British Garrison Cemetery

The old graveyard up the hill seemed just as forgotten as the British colonials buried there 150 years ago. There was nobody in sight, no shade, no breeze, nothing—just a profound midday heat beating down on the faded, crumbling tombstones, and a barely perceptible buzz coming from the touristy hustle of the nearby Kandy National Museum and Temple of the Sacred Tooth Relic.

And, then, Charles Carmichael, caretaker of the British Garrison Cemetery since 1990, seemed to appear out of thin air, like an apparition, and turned our mildly curious peek at the cemetery into an unexpected highlight of our time in Kandy.

Open for just 50-odd years between 1822 and the mid-1870s, the British Garrison Cemetery holds 195 graves of men, women, and children who succumbed, mostly, to tropical diseases of the time such as malaria, cholera, and heat stroke. Carmichael, barefoot with light mocoa-brown skin, a neatly trimmed mustache with curly handlebars, and a thick, soothing British accent—think a classically trained nightly news radio broadcaster in London, circa 1931—led us through those graves, quickly reciting from memory the stories of many of the deterred.

Here was the grave of a poor chap who died from heat stroke when trying to outrun a charging elephant; there was the final resting place of a woman who lived to be 86. Her last wish was to see her son, a British soldier, one more time before she died; she traveled here to central Sri Lanka to do just that, then died the very next day.

Captain James McGlashan survived a number of bloody battles, including in Waterloo against a fellow named Napoleon Bonaparte, only to later ignore repeated warnings about malaria in Kandy and die from it. The Cargills of Cargill Supermarket fame are buried here. A once-wealthy and powerful coffee plantation barron who lost it all, a soldier deemed a traitor by the British army for abandoning his post after being left to fend off advancing forces all by himself, a tomb holding five soldiers… all here, their memory living on in this one man.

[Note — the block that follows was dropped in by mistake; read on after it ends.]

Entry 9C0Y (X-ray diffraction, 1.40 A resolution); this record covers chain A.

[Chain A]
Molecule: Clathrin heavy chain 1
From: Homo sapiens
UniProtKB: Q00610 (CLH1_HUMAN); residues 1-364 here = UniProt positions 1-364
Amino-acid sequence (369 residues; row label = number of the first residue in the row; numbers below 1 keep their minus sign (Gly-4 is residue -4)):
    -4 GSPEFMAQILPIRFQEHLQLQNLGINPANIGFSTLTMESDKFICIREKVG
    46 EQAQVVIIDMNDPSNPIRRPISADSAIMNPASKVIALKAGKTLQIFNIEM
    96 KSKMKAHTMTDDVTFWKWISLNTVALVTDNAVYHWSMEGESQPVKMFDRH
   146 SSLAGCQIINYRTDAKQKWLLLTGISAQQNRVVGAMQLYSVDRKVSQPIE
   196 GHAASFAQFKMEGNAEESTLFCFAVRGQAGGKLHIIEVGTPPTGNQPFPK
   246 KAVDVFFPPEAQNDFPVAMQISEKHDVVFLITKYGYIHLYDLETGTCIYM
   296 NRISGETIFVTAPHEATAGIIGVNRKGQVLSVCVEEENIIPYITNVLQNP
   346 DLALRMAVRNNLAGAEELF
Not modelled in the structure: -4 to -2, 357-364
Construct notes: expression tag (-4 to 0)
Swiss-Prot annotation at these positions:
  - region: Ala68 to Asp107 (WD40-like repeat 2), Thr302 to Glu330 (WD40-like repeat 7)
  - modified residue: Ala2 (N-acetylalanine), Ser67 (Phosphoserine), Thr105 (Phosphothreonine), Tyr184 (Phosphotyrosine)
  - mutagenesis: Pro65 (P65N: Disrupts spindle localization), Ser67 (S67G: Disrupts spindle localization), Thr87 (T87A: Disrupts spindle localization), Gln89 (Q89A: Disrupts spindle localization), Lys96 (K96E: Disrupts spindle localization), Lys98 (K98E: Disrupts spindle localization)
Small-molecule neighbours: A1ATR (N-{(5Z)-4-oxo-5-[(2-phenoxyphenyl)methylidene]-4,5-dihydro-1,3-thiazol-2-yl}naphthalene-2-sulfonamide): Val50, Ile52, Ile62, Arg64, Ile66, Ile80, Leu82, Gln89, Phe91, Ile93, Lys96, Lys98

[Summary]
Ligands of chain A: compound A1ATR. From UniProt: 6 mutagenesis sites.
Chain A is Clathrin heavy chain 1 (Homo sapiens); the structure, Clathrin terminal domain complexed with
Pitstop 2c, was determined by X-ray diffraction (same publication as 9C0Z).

As Charles led us around the cemetery and shared these stories, I couldn’t help but picture the ghosts of these long-dead people sitting on their tombstones, nodding in approval at their caretaker’s capsule accounts of their lives and ultimately deaths. Somebody cared; somebody remembered.

He seemed embarassed, though, that we were so impressed with his extensive knowledge of the cemetery: “I only know because of the man who wrote the book.” He refers, of course, to List of Inscriptions on Tombstones and Monuments in Ceylon, of Historical or Local Interest with an obituary of Persons Uncommemorated, by John Penry Lewis, a man lauded for the painstaking research of the book, which was originally published in 1913. Brevity was apparently not one of Mr. Lewis’s stronger suits, however.

Charles mentioned that there were very few visitors to the cemetery these days. “I have not seen an Englishman in over a week now,” he said. Still, he tends to these impossibly well-manicured grounds as if they were visited by hundreds daily—and they deserve to be.

This kind, humble man is a Sri Lankan treasure, a bridge to a forgotten history in a forgotten corner of Kandy. Lewis’s List of Inscriptions might be the skin and bones of the British Garrison Cemetery’s history, but Charles is the one who brings this place to life. I can picture him there now, lovingly, carefully, brushing dirt away from the tombstones, pulling weeds, mowing the grass in that blinding heat, waiting for somebody to share his stories with, that air of nobility hanging on his every word.

The place might be largely overlooked, but I’ll always remember Charles Carmichael, caretaker of the British Garrison Cemetery.